Additionally, we’re likely to see the emergence of consultants in the individual and small group market segments. Instead of being paid through the carrier, these entrepreneurs will charge consumers directly. This is a less efficient method –- and is currently illegal in many states. But laws can be changed and the context for a new approach to producer compensation will be strong. We shouldn’t be surprised if new systems emerge.

And many consumers may find this pay for services system appealing. When California ran a health plan in the 1990s it imposed on a five percent of premium surcharge on small business owners wanting to work with a broker. Over 65 percent of the employers enrolling in the state plan paid the surcharge.

I believe Dr. Goodman’s warning that health care reform will do away with brokers is overstated.  And brokers need to remember, just because someone – even someone as bright and respected as Dr. Goodman – claims the sky is falling, doesn’t mean it is falling. It could just be changing.


18 Responses to “Health Care Reform Means Changes for Brokers, Not Elimination”

  1. I just found this site and am astonished to find an even handed sight that discusses the health reform issues in a straight forward and unbiased manner in terms that professionals in the business can understand.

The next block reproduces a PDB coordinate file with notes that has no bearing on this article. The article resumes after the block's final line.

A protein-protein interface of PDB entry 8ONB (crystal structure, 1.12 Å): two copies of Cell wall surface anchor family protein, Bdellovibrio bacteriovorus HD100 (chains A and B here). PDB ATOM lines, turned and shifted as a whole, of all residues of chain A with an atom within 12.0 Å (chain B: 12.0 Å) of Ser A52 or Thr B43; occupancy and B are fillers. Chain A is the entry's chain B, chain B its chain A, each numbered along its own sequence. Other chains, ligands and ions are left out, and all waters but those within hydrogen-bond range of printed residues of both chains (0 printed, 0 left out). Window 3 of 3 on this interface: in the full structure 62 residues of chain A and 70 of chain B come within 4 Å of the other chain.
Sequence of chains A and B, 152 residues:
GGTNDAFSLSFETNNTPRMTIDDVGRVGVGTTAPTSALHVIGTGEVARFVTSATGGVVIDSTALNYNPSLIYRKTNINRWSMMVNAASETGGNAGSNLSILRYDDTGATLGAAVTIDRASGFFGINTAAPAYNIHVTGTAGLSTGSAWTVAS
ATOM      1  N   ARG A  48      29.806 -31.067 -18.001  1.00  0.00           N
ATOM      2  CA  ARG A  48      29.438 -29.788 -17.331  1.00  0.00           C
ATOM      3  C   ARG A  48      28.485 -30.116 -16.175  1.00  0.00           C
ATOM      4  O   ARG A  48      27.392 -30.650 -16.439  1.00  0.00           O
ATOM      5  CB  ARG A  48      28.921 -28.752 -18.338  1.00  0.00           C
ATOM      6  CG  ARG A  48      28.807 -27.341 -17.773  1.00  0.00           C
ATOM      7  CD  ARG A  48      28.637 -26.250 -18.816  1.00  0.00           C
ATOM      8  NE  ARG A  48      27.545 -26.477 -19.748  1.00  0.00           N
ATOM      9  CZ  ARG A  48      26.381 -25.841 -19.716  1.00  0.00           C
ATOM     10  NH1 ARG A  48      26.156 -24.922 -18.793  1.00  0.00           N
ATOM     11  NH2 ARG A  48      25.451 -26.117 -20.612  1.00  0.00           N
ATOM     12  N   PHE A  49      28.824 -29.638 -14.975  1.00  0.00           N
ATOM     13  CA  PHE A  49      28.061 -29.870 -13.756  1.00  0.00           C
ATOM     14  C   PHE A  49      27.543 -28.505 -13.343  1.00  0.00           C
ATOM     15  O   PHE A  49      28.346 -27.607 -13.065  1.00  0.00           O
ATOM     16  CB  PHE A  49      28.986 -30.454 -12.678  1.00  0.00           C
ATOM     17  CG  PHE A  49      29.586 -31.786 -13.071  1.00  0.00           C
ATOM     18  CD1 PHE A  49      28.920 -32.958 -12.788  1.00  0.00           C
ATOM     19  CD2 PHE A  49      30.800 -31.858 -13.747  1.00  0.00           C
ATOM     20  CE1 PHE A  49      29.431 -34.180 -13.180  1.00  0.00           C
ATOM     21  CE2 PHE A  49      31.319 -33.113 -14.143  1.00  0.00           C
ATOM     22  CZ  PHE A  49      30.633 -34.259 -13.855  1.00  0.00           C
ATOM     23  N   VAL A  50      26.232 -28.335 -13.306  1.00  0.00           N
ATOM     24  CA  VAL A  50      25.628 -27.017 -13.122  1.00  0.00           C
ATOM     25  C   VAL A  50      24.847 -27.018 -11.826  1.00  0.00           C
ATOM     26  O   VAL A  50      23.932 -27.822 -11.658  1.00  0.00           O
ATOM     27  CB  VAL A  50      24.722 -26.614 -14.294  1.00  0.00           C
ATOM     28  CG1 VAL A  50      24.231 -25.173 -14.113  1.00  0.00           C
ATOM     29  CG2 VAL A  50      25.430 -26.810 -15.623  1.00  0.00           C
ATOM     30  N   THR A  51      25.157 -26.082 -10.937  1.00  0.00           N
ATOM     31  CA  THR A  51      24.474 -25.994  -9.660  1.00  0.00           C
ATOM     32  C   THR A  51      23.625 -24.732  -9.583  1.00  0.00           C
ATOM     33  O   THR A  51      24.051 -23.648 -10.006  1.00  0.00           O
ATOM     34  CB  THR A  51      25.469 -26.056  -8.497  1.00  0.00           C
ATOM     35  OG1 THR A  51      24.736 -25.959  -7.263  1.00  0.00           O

I would be interested in hearing more thoughts on how the changing landscape will affect brokers and how brokers should respond. Since the Massachusetts exchange has been up and running, intelligence on how brokers are responding and how it is working up there would be useful.

  2. Well it is clear now, where there is change there is opportunity. However, after way too much wasted time spent reading about reform it is clear to me that commissions will mimic medicare advantage. It is clear that HHS runs the show…it is “weed out” time for brokers…more compliance….more certification…more licensing fees…LESS MONEY FOR BROKERS. Brokers will need to learn to sell CI to protect their clients health from the delay in health care treatment. There is only one way to get to the front of the line….CASH from CRITICAL ILLNESS INSURANCE. CI is the #1 seller in countries with government health care.

  3. Joel said

    I am a finacial strategist that offers health insurance consultancy to my clients. I agree with much of what you wrote and found, further, that as a consultant I can extract a much higher return on the services I provide regarding health care — whether it’s educating, advocating or implementing a policy. I believe, however, that this is a cost that many in Washington (surprise) do not foresee. And, similar to many social welfare efforts passed by the government (i.e. social security), will end up making government’s end goal more elusive and expensive. While the insurance industry is a mess to begin with, in this case, I find the proposed solutions to be worse than the problem.